On to Lake Placid after Geneva's races were done. We rented a beautiful cottage just on the outskirts of Lake Placid in Wilmington. I had no desire to be near the mayhem and anxiety-riddled Ironman racers by staying in town. Besides, I was having my own meltdown after seeing the hills while driving into town. Thankfully, I found out that I would be riding down those particular hills, not up. I LOVE riding downhill. Wheeeeeeeee!!!!!! (Wussy boys, move out of my way!)
After settling in for a few days and sightseeing around town -- and researching the "Three Bears" of hills -- it was finally time for athlete check in. The volunteers are amazing and check in was a breeze. There were still lots of insurance forms and liability waivers to sign -- I thought I did that when I registered??
Until race day, I did a little bit of training and relaxing and did a whole lot of nothing really the day before the race, other than taking my bike and gear bags to the race site. There was a photographer at the entrance to the bike check-in asking all the athletes if we had Ironman tattoos. I did and he asked if he could take a picture. I said sure. Who knows? Maybe it will end up in the 2012 Ironman race memory book that's coming out at the end of the year. My husband bought me one!!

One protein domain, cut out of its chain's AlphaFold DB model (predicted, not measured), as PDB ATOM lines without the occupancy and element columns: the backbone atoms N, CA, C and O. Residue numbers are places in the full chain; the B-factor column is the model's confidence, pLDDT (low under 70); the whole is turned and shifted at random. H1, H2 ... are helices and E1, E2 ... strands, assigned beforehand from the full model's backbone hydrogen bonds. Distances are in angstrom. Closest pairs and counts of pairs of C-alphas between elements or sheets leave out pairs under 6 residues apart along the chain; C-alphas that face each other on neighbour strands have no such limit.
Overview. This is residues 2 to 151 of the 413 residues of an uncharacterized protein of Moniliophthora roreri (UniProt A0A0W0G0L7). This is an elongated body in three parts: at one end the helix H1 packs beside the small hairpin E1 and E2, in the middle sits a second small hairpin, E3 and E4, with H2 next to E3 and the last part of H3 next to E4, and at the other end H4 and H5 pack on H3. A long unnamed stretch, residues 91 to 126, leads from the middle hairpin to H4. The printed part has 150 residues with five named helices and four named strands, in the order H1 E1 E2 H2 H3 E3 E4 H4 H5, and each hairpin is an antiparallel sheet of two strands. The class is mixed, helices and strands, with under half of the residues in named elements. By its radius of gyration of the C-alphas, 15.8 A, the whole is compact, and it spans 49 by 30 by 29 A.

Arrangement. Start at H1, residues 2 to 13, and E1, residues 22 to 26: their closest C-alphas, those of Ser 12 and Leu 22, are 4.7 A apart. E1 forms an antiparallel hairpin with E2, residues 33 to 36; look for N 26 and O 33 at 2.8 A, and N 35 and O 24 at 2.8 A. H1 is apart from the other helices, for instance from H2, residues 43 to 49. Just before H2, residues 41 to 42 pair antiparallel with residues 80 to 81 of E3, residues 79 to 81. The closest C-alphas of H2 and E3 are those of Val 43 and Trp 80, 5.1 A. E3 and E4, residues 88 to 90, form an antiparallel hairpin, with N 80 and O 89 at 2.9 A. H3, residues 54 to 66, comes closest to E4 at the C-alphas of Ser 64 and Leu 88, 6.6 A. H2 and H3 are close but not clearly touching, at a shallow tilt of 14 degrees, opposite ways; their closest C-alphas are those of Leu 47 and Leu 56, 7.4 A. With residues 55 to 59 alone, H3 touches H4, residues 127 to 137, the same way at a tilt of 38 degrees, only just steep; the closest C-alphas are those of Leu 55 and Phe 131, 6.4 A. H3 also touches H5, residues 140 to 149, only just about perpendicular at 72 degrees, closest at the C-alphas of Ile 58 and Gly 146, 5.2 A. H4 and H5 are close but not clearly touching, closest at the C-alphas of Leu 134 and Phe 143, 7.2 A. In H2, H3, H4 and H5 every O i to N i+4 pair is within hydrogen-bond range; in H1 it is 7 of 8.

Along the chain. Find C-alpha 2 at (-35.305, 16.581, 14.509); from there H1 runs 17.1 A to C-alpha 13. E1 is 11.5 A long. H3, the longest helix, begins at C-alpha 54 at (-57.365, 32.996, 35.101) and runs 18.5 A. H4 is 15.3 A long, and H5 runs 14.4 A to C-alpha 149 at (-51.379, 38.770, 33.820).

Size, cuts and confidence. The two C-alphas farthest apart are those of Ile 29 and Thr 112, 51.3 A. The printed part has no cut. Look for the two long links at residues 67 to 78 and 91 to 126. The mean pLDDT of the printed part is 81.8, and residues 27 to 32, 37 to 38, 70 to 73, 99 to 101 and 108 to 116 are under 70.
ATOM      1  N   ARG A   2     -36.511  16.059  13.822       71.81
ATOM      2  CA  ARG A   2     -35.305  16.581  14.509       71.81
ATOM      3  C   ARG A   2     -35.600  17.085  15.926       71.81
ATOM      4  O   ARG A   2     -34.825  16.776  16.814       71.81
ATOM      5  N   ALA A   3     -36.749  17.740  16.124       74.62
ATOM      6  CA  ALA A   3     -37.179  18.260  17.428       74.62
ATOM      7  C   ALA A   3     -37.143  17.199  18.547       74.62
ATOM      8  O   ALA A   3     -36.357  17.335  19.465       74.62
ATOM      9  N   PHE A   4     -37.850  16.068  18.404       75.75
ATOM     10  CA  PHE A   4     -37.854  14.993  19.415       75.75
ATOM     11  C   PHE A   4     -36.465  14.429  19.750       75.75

My two previous Ironman races, I was a nervous wreck race morning. Not wanting to have breakfast and gagging through every bite and feeling nauseated right up until I got into the water.
I don't know why, but this year I was amazingly calm. I kept waiting for the nerves to kick in, but they never did. Even as we were waiting to get in the water -- my worst discipline -- I never freaked out.
I stayed at the back of the group so that I wouldn't get kicked in the face or body. The swim is definitely a contact sport! If you've ever opened the lid of a washing machine while you have a load in, that's what we look like when the gun goes off.
I had a pretty good swim, but not the goal finish I wanted. I was hoping for a 1:35 but ended up with 1:38. I'll take it. Certainly better than the 1:50 at Arizona three years ago. Worst swim ever and couldn't feel my limbs for another 45 minutes after that debacle. Sorry, I'll leave Arizona behind and carry on with Lake Placid.